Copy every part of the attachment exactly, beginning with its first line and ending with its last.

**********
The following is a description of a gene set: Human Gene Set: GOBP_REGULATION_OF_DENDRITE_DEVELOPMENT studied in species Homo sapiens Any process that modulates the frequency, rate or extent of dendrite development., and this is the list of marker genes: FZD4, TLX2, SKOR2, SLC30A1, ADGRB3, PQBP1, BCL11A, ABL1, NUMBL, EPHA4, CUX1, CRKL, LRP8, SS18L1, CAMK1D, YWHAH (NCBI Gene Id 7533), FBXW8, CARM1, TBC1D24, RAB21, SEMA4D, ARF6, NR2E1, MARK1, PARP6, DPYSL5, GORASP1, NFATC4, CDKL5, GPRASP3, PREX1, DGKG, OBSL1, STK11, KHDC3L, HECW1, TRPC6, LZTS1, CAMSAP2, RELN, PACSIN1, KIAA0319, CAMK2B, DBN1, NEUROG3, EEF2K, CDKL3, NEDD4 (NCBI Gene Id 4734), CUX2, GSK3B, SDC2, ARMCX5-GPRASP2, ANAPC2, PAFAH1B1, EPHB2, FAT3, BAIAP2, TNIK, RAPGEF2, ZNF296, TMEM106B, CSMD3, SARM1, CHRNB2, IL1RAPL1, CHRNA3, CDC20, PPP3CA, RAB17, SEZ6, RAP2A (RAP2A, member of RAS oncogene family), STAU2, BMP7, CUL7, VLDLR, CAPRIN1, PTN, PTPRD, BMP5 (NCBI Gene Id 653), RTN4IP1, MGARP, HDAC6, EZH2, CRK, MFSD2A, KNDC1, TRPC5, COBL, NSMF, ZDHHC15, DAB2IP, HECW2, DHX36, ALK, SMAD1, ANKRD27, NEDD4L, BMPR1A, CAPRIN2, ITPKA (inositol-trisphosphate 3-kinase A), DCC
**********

The following is a description of a gene set: Human Gene Set: GOBP_REGULATION_OF_DENDRITE_DEVELOPMENT studied in species Homo sapiens Any process that modulates the frequency, rate or extent of dendrite development., and this is the list of marker genes: FZD4, TLX2, SKOR2, SLC30A1, ADGRB3, PQBP1, BCL11A, ABL1, NUMBL, EPHA4, CUX1, CRKL, LRP8, SS18L1, CAMK1D, YWHAH (NCBI Gene Id 7533), FBXW8, CARM1, TBC1D24, RAB21, SEMA4D, ARF6, NR2E1, MARK1, PARP6, DPYSL5, GORASP1, NFATC4, CDKL5, GPRASP3, PREX1, DGKG, OBSL1, STK11, KHDC3L, HECW1, TRPC6, LZTS1, CAMSAP2, RELN, PACSIN1, KIAA0319, CAMK2B, DBN1, NEUROG3, EEF2K, CDKL3, NEDD4 (NCBI Gene Id 4734), CUX2, GSK3B, SDC2, ARMCX5-GPRASP2, ANAPC2, PAFAH1B1, EPHB2, FAT3, BAIAP2, TNIK, RAPGEF2, ZNF296, TMEM106B, CSMD3, SARM1, CHRNB2, IL1RAPL1, CHRNA3, CDC20, PPP3CA, RAB17, SEZ6, RAP2A (RAP2A, member of RAS oncogene family), STAU2, BMP7, CUL7, VLDLR, CAPRIN1, PTN, PTPRD, BMP5 (NCBI Gene Id 653), RTN4IP1, MGARP, HDAC6, EZH2, CRK, MFSD2A, KNDC1, TRPC5, COBL, NSMF, ZDHHC15, DAB2IP, HECW2, DHX36, ALK, SMAD1, ANKRD27, NEDD4L, BMPR1A, CAPRIN2, ITPKA (inositol-trisphosphate 3-kinase A), DCC